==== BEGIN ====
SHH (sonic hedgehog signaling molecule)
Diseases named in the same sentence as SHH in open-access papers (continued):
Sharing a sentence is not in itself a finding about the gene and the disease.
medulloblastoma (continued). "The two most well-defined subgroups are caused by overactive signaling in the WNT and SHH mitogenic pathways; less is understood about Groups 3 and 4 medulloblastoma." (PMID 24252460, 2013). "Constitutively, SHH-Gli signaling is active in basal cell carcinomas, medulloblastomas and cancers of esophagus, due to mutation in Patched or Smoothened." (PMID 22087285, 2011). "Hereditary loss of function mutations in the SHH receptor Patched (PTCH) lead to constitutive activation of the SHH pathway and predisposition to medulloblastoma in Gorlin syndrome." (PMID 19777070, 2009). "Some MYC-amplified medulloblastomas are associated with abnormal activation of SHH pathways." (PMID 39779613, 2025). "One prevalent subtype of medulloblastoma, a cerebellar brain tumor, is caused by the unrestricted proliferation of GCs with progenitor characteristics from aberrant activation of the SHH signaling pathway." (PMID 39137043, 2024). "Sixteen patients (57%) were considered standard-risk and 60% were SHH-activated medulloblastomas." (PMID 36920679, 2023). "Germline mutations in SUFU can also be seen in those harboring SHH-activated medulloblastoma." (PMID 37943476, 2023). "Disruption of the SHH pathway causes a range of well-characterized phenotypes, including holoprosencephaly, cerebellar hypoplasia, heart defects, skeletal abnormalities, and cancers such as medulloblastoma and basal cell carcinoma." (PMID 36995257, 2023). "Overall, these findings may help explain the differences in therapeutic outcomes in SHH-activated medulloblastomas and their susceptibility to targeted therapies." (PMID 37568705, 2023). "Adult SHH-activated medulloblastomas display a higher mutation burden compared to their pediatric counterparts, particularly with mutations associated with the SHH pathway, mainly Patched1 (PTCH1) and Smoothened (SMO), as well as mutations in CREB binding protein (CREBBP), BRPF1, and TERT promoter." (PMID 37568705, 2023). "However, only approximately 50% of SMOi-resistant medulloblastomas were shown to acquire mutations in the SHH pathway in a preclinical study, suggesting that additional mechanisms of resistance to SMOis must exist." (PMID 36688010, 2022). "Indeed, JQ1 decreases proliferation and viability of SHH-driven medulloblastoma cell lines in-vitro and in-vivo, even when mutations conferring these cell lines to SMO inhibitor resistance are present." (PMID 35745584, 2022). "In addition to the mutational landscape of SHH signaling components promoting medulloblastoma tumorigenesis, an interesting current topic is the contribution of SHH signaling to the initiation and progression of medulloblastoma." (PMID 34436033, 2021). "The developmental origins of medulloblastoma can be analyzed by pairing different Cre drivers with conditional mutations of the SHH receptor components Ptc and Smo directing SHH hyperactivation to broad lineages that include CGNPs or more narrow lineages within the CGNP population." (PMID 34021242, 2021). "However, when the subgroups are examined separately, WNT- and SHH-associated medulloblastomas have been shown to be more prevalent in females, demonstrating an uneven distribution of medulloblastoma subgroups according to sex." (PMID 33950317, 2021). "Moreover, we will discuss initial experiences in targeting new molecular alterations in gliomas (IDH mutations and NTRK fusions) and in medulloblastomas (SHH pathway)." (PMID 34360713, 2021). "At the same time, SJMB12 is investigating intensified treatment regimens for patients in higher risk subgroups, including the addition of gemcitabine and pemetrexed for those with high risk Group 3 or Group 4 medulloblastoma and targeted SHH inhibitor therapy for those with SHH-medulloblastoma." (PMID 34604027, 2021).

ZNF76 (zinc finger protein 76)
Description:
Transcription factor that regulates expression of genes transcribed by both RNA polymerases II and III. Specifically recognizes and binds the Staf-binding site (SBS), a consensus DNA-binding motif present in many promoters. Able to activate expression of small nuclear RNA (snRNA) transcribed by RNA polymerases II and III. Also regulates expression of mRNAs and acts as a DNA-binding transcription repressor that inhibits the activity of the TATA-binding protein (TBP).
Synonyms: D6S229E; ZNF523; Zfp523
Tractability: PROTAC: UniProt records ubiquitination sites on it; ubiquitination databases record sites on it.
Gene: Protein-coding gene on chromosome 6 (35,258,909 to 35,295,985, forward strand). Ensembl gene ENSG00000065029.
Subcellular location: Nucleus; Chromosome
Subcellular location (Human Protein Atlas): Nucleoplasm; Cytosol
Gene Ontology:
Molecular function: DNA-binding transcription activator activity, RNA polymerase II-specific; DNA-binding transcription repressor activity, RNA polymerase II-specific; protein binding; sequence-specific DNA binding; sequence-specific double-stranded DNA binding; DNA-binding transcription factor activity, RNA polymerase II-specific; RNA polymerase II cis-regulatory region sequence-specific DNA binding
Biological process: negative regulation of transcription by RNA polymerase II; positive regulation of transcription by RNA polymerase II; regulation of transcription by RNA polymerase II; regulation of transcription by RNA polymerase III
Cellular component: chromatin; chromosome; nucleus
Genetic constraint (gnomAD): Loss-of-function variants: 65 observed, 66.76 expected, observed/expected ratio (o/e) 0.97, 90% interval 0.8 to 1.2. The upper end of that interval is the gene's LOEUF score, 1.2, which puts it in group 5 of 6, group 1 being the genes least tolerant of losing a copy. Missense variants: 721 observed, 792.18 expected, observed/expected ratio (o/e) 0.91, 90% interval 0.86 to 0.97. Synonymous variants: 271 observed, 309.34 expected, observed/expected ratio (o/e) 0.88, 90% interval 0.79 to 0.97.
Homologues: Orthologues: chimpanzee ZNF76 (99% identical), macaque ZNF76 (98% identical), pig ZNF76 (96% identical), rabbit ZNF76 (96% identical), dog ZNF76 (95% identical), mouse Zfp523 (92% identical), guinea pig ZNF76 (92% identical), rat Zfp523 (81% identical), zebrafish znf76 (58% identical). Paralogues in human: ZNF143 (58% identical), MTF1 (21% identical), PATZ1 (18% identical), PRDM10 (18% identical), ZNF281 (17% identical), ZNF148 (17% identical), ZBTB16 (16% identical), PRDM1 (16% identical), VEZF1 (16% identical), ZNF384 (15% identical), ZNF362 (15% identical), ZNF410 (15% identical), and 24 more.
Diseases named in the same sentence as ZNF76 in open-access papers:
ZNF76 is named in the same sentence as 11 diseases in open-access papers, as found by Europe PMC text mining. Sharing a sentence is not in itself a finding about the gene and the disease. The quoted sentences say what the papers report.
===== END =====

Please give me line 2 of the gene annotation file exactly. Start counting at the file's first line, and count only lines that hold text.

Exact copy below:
Diseases named in the same sentence as SHH in open-access papers (continued):